Once your dog seems relaxed hanging out in the parked car, start taking them on very short drives around the block. Just a minute or two at first. Stop the car before your dog has a chance to become anxious. Gradually work up to slightly longer drives of 5-10 minutes. Return home and reward your dog with treats and praise for their good behavior.

Other tips for early driving sessions:

  • Bring a familiar chew toy to help distract your dog from the sensations of the moving car.

  • Make sure your dog is properly secured in a carrier, crate or harness made for car travel. Feeling unstable adds stress.

  • Lower the rear windows a few inches so fresh air circulates and your dog can catch interesting smells.

  • Have a "second driver" come along to offer treats, petting and reassurance.

  • Choose times with less traffic and fewer stoplights. The smoother the ride, the better.

  • End on a positive note with play, affection or a walk around the block.

The goal of short drives is to slowly acclimate your dog both physically and mentally to the car ride experience. Be patient and understanding if your dog still shows some reluctance.

Teach Settled Behavior

As car ride durations increase, teach your dog to settle down and stay in place instead of pacing, standing or trying to climb into your lap. Have your dog enter the car and get comfortable on their bed, cushion or carrier. Reward with treats when they lie down in a settled position.

Use commands like "settle" or "lie down" then reward compliance. If your dog remains settled for the majority of the drive, stop occasionally during the ride to praise and give treats. Use high-value rewards at first to capture this desired behavior.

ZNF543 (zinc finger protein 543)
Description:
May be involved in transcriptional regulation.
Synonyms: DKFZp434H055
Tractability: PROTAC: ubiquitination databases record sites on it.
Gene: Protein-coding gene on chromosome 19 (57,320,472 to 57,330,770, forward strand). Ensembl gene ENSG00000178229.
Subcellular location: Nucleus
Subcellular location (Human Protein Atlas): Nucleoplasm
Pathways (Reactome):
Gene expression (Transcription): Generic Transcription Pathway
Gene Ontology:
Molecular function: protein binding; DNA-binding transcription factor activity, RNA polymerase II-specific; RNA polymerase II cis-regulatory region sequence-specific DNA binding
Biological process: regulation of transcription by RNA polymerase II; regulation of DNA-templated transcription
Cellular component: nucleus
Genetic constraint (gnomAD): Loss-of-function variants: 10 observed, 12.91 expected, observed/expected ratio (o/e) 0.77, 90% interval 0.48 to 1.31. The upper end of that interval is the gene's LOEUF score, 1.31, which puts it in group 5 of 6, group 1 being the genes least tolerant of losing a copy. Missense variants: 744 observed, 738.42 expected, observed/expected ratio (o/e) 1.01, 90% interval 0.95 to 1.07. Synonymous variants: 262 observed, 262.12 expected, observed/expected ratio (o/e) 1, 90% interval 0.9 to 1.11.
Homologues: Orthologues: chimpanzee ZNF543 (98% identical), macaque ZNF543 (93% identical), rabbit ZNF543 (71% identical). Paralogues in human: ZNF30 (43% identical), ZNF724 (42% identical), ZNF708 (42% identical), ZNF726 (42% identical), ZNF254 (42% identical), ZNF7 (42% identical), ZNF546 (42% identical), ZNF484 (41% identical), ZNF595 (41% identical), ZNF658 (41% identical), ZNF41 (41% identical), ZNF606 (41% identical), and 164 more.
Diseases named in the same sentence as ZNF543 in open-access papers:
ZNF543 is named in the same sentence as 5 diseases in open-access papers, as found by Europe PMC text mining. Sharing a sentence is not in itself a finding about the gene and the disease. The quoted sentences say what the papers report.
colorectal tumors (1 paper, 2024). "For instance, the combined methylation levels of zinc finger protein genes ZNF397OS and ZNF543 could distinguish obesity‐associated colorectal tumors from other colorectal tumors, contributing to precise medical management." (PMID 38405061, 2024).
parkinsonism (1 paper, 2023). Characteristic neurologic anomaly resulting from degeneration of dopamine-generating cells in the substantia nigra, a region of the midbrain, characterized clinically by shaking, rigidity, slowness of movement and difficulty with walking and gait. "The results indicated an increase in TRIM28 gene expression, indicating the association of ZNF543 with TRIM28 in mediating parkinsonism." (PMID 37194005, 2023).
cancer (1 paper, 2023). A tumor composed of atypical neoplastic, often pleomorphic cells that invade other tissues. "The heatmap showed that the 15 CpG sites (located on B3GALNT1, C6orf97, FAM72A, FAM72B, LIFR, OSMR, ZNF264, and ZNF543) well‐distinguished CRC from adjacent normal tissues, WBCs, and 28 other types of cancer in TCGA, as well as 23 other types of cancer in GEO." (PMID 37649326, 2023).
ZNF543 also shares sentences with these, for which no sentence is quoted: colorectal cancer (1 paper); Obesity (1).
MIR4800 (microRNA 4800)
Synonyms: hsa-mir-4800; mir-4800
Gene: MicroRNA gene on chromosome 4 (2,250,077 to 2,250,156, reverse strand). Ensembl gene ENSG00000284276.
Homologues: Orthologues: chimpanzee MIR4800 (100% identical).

Gradually expect your dog to remain in a down-stay for longer time periods before treating. Work up to giving them a treat only at the end of the drive for staying settled the entire time. This teaches your dog to maintain the calm behavior without constant rewards.

Use Appeasing Pheromones

Specialized products containing dog appeasing pheromone (DAP) can help relieve stress during car rides. DAP releases chemicals that mimic the pheromones from nursing dog moms that reassure their puppies. Products like DAP diffusers, sprays and collars can make your dog feel more secure.

Place a DAP diffuser in the back seat where your dog rests, spray some DAP on their bedding, or have them wear a DAP collar. Using pheromones along with training helps reinforce calmness. Consult your vet first to make sure it's suitable for your dog.

Try Anxiety Relieving Supplements

Certain supplements may help reduce your dog's car anxiety when used with behavior modification training. Two types that can be effective are:

Melatonin: This natural hormone has relaxing properties. Give your dog melatonin 30-60 minutes before a car trip. Get proper dosage instructions from your vet first.

Ginger: Ginger can ease nausea associated with motion sickness. Give ginger treats, capsules, or add powder to your dog's food before driving. Check with your vet on suggested amounts.